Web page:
October 18, 2012
JAMES KNAPP ET AL., RESPONDENTS,
JAMES R. HUGHES, ET AL., APPELLANTS.
The opinion of the court was delivered by: Smith, J.:
This opinion is uncorrected and subject to revision before publication in the New York Reports.
It has long been established New York law that a conveyance of land on a pond or stream includes the land under the pond or stream, to the center of the water, unless a contrary intention is made clear. We reaffirm that principle in this case, and hold that its application does not depend on minor variations in the language of the conveyance.
Defendants own land on the shore of Perch Pond. Both plaintiffs and defendants claim to be the owners of the land under the pond that is adjacent to defendants' waterfront land. Both thus claim to have the exclusive right to use that part of the pond for swimming, fishing and other purposes.
The parties' claims depend on the interpretation of two 1973 deeds from Anthony and Marilyn Furlano to defendants' predecessors in title. According to defendants, these deeds conveyed both waterfront land and land under the water; plaintiffs say that only the waterfront land was conveyed.
It is undisputed that the Furlanos owned both waterfront and submerged land. Anthony Furlano had received in 1968 a deed conveying land "along the edge of Perch Pond." That deed added the words: "The Grantor further conveys any rights which he may have in and to the lands under the waters of Perch Pond which bound and abut unto the lands hereinabove conveyed." But when the Furlanos sold most of their land in 1973 to defendants' predecessors in title, the conveyances they gave echoed the first of the quoted phrases from the 1968 deed, but not the second: the 1973 deeds conveyed land "along the waters [sic] edge of Perch Pond" and "along the edge of Perch Pond." Plaintiffs, claiming under a 1993 deed by which the Furlanos conveyed their remaining waterfront property and "all remaining lands of Grantors," assert that the 1973 deeds conveyed only the land next to the water, not the land under it, and that all the submerged land once owned by the Furlanos passed by the 1993 deed to plaintiffs' predecessors in title.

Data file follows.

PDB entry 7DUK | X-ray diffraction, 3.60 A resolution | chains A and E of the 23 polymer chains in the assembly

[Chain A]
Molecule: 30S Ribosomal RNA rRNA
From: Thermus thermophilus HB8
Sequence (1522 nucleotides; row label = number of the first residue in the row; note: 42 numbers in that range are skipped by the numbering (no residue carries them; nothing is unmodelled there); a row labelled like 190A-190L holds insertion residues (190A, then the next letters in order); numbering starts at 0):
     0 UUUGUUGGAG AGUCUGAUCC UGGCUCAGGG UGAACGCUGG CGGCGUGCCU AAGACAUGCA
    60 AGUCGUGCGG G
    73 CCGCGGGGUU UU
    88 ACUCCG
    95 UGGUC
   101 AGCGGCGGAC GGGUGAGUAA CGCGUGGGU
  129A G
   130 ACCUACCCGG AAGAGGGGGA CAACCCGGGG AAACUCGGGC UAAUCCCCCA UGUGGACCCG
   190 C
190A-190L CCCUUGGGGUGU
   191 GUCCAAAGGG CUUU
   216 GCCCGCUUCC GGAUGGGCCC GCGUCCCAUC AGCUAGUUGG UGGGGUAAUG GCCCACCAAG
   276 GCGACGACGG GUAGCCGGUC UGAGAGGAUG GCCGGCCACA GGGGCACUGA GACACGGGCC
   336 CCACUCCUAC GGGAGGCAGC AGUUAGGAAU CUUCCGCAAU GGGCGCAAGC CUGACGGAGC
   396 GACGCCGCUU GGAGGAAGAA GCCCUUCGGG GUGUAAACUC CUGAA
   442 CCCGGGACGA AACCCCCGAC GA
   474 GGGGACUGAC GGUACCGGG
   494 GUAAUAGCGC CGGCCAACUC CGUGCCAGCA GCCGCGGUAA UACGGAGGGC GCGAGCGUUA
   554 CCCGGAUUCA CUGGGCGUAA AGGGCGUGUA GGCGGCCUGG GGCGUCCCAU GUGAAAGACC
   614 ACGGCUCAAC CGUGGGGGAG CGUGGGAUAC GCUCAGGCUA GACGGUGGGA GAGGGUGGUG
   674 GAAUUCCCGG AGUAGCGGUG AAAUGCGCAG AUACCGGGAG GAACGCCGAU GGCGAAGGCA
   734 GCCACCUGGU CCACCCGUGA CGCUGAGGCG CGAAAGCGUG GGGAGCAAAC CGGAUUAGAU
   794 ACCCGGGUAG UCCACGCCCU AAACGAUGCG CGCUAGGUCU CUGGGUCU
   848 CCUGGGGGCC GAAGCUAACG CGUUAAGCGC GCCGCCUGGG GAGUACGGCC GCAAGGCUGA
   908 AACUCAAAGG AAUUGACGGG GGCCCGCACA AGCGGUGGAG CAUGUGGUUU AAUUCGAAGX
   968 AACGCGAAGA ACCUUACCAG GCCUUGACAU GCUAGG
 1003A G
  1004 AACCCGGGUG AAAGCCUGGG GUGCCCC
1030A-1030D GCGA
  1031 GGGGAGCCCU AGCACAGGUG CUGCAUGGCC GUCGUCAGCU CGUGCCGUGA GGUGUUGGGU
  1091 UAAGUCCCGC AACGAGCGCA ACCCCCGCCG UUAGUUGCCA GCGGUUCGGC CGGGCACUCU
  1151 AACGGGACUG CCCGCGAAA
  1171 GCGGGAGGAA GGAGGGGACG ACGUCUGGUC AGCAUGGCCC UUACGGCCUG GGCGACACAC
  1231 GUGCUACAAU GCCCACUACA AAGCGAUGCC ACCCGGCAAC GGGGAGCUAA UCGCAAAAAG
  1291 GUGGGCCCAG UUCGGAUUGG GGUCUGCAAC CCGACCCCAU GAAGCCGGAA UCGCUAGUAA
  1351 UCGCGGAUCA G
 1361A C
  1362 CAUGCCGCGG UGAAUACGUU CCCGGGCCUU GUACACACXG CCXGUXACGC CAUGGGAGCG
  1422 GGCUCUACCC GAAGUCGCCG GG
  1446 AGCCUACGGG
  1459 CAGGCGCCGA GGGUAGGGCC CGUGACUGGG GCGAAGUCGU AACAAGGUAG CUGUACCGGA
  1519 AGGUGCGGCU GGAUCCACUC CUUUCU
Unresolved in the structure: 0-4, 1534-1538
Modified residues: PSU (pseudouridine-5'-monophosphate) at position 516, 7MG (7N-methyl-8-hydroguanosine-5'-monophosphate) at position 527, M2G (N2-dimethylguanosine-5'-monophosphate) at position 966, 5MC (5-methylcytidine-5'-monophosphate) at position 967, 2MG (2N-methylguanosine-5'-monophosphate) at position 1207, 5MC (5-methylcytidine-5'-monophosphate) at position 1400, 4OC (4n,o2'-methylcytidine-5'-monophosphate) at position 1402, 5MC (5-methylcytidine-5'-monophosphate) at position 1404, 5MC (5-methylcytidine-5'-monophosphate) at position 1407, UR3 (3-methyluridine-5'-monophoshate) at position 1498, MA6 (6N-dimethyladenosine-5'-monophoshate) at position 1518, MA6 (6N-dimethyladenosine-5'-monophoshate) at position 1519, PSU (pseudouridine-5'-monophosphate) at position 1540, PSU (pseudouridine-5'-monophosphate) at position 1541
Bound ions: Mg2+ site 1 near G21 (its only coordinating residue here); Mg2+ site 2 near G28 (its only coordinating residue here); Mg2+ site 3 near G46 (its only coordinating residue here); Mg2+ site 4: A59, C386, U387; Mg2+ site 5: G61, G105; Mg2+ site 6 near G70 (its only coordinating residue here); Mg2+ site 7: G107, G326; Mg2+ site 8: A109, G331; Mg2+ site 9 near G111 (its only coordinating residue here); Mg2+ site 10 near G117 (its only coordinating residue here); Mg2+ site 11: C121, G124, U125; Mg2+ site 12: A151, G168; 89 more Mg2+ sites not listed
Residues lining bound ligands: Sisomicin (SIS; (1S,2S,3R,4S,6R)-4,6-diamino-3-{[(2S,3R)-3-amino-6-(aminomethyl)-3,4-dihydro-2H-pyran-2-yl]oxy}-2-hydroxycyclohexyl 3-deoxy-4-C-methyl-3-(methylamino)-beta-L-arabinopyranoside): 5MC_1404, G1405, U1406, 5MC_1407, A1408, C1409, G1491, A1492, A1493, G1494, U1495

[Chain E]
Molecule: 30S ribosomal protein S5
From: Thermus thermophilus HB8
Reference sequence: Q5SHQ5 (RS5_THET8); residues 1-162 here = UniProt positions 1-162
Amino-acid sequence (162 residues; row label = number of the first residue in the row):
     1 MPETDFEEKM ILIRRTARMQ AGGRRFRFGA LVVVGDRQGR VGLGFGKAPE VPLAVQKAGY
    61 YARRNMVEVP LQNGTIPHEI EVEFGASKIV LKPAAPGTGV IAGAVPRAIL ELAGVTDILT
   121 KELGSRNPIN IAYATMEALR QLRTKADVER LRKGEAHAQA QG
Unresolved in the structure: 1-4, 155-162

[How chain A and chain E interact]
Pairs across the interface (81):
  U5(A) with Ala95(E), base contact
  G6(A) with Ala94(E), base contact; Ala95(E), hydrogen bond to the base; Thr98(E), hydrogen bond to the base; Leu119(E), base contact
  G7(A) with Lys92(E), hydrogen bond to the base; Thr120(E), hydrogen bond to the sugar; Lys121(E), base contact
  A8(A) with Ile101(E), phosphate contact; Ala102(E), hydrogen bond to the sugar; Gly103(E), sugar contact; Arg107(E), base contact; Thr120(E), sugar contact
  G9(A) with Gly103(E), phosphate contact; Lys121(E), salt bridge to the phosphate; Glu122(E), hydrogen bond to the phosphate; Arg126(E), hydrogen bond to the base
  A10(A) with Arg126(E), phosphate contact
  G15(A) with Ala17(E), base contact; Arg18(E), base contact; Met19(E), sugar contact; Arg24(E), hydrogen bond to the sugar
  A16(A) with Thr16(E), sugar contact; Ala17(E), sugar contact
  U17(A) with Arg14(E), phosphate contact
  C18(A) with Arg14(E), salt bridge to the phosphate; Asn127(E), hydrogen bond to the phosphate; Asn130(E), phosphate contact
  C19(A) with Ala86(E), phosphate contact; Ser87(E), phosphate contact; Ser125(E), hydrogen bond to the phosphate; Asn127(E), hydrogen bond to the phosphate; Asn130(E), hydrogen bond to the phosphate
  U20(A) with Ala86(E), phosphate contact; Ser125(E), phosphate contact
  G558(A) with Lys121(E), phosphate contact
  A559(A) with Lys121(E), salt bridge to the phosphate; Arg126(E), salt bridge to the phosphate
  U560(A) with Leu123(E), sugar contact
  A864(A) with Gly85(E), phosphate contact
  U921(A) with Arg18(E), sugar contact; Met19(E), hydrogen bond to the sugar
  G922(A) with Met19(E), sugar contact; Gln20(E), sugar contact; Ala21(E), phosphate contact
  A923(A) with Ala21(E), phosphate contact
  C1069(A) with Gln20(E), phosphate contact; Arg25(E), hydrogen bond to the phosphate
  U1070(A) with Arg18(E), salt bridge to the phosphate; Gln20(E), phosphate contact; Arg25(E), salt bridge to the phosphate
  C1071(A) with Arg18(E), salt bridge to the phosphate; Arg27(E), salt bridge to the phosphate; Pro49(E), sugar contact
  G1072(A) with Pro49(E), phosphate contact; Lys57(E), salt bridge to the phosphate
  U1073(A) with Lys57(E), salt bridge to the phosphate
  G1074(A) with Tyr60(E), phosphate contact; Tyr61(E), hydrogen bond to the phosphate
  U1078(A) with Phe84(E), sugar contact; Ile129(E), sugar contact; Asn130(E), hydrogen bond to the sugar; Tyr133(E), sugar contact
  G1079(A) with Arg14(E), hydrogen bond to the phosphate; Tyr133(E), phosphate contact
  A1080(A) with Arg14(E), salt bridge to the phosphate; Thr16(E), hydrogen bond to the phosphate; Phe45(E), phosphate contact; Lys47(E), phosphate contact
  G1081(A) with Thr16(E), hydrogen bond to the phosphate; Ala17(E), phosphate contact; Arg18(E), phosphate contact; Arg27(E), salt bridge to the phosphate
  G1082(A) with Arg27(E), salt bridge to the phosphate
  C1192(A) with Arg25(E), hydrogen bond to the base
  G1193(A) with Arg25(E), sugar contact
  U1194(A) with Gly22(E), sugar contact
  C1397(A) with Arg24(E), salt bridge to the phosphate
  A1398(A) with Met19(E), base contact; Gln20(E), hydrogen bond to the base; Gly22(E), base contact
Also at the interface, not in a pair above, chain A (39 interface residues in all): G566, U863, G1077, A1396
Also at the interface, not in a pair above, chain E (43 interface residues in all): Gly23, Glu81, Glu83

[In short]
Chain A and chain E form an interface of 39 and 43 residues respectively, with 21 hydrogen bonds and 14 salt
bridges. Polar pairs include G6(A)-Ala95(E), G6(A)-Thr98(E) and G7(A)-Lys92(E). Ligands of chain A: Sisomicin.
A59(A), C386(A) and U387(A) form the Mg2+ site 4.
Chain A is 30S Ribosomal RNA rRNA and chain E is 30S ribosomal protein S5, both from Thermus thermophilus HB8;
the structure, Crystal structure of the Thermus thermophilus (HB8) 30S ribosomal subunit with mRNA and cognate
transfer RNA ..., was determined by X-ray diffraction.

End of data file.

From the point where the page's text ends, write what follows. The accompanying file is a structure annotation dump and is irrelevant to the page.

Plaintiffs brought this action to enjoin defendants from interfering with or using the underwater property "and the water thereon." Supreme Court granted summary judgment for defendants, but the Appellate Division modified and ruled in plaintiffs' favor on the issue now before us, holding that the 1973 deeds "set the boundaries at the edge of the pond, a phrase which touches the land not the water" (Knapp v Hughes, 25 AD3d 886, 890 [3d Dept 2006]). After further proceedings, Supreme Court entered a judgment from which we granted defendants leave to appeal (18 NY3d 827 ), bringing up for review the Appellate Division's earlier order on summary judgment. We now reverse.
It seems highly likely that most purchasers of waterfront property assume that they are acquiring not only the dry land, but the right to use the water also. Who would buy land on a pond or stream, if informed that he or she could only look at the water, not boat on it or fish or swim in it? This common-sense point was recognized by our court in Gouverneur v National Ice Co. (134 NY 355, 364 ):
"The value, such as they have, of small non-navigable lakes and ponds as a general rule is mainly in their relation to the adjacent lands."
Even before the Gouverneur decision, our case law supported the rule that a purchase of waterfront property is presumed to include the adjacent underwater land. In Seneca Nation v Knight (23 NY 498 ), we interpreted a conveyance of land "along the meanders" of Cattaraugus creek, and held that the land conveyed ran to the center of the river. We said that parties "may . . . if they will" restrict their grants to shore land, "but the restriction ought to be found in very plain and express words" (id. at 500).
In Gouverneur, we expressed a similar thought: "The boundaries are described as along the pond; and unless in some manner qualified or restricted they by legal construction had the effect to embrace its bed within their grants. This in such case is the presumed intent unless the contrary appears" (134 NY at 365).
In Stewart v Turney (237 NY 117, 121-122 ), we said:
"If the grantor desires to retain his title to the land . . . underneath the water the presumption must be negatived by express words or by such a description as clearly excludes it from the land conveyed."
In White v Knickerbocker Ice Co. (254 NY 152, 156 ) we reiterated the words of Seneca and Gouverneur:
"The value, such as they have, of small non-navigable lakes and ponds,
as a general rule, is mainly in their relation to adjacent
lands. If the parties mean to exclude the land under
water, they should do so by express exception; the restriction ought
to be framed in very plain and express words."
And in Hammel v Camp Ranger, Inc. (275 AD 23, 25 [3d Dept], aff'd 300 NY 602 , the Appellate Division said:
"The rule that the terms of a grant are to be liberally construed in favor of the grantee has special emphasis as to a grant of land bordering upon a small inland body of water. It is uniformly held that in such instance there is a very strong presumption that the grantor intended to convey his ownership under water, at least to the center, and that nothing short of an express reservation will overcome its force" (internal quotation marks and citation omitted).